International Guide Dog Day
Every year on the last Wednesday in April, International Guide Dog Day honors guide dogs and the amazing work these companions do for those who are blind.
Johann Wilhelm Klein is credited for coming up with the idea for a guide dog. Klein was the founder of the Institute for the Education of the Blind in Vienna. In 1819, Klein wrote about a method for training guide dogs. In 1847, Jakob Birrer, a blind man from Sweden, wrote how he had specially trained his own guide dog.
The concept of guide dogs didn’t become popular until WWI. Soldiers returning home from the war had become blind from poisonous gases. Dr. Gerhard Stalling from Germany came up with the idea of training mass numbers of dogs to help the men. In 1916, Stalling opened the world’s first guide dog school. Eventually, more guide dog schools sprang up throughout Germany.
The schools trained a total of 600 dogs a year. Along with ex-soldiers, the schools provided guide dogs to blind people throughout the world. Due to a reduction in dog quality, the schools were eventually forced to close.
In the 1920s an American dog trainer named Dorothy Harrison Eustis helped to relaunch the guide dog movement. Eustis helped train America’s first guide dog. In 1929, she founded the Seeing Eye School in New Jersey. Today there are guide dog schools in Europe, Japan, Australia, and North America. Thanks to these schools, guide dogs have helped transform thousands of lives.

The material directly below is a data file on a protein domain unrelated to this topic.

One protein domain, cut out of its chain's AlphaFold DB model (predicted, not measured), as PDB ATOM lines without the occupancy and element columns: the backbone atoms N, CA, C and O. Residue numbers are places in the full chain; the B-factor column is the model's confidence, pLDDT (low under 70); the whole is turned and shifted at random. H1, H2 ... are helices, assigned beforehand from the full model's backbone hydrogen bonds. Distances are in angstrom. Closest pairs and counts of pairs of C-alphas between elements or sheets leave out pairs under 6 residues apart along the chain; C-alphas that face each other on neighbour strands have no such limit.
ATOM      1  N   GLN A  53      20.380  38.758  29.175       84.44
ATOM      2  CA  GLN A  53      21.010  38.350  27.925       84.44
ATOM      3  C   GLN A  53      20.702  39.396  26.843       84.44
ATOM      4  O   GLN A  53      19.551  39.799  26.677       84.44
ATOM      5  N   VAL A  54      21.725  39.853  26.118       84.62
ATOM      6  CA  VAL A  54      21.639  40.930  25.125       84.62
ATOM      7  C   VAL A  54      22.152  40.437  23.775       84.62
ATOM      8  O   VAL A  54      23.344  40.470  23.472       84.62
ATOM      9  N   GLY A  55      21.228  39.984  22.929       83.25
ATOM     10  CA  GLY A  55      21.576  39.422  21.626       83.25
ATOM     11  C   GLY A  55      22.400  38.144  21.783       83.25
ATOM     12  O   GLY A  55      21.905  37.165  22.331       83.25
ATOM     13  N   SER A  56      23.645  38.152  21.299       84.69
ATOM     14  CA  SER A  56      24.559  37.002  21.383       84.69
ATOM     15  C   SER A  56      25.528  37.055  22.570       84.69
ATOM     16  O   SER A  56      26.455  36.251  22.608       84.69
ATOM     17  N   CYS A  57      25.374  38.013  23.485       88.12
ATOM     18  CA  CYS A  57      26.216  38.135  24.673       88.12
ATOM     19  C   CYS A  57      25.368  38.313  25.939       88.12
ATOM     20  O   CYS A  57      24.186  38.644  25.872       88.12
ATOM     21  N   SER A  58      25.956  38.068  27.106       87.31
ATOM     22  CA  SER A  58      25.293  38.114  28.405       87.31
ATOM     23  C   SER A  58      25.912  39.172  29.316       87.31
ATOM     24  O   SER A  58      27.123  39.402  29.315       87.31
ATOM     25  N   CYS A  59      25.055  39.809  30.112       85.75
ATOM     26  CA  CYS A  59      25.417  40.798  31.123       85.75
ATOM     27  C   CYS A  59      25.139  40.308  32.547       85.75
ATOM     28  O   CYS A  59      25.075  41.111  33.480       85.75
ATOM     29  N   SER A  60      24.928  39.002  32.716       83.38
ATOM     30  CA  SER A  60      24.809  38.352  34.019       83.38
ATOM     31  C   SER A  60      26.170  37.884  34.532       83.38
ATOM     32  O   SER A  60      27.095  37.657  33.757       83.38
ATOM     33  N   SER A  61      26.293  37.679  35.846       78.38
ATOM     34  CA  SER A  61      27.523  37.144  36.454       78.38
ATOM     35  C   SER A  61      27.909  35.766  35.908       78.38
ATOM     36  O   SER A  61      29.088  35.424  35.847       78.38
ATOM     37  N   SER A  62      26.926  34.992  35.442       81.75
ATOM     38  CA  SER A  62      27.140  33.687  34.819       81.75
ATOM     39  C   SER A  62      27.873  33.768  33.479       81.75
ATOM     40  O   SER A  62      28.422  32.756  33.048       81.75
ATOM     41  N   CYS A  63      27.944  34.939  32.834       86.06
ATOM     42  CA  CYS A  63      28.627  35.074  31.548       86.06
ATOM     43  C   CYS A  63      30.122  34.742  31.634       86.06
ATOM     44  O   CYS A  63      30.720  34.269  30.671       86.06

International Guide Dog Day History
The International Guide Dog Federation (IGDF) was established in 1989. The mission of the organization is to support the efforts of its members. They do this by advancing the provision of guide dogs as a safe way for blind or partially sighted individuals to attain independent mobility. To commemorate the existence of guide dogs, the IGDF designated the last Wednesday in April as International Guide Dog Day.
5 IMPORTANT GUIDE DOG FACTS
Labradors are #1
That’s because of their short coat, gentle temperament, willingness to help, and overall health.
So many benefits
Research shows that guide dogs offer increased mobility, boost a person’s confidence, provide companionship, and can even lead to increased social interaction.
What’s in a name?
Common guide dog names include Max, Charlie, and Buddy for males, and Bella, Lucy, and Daisy for females.
Guide dogs are way smart
They can keep their handlers from bumping into objects and harming themselves — by determining an obstacle’s size and shape.
They need space
You shouldn’t feed or pet a guide dog without permission, as it could distract the animal when it is attempting to perform important work.
INTERNATIONAL GUIDE DOG DAY DATES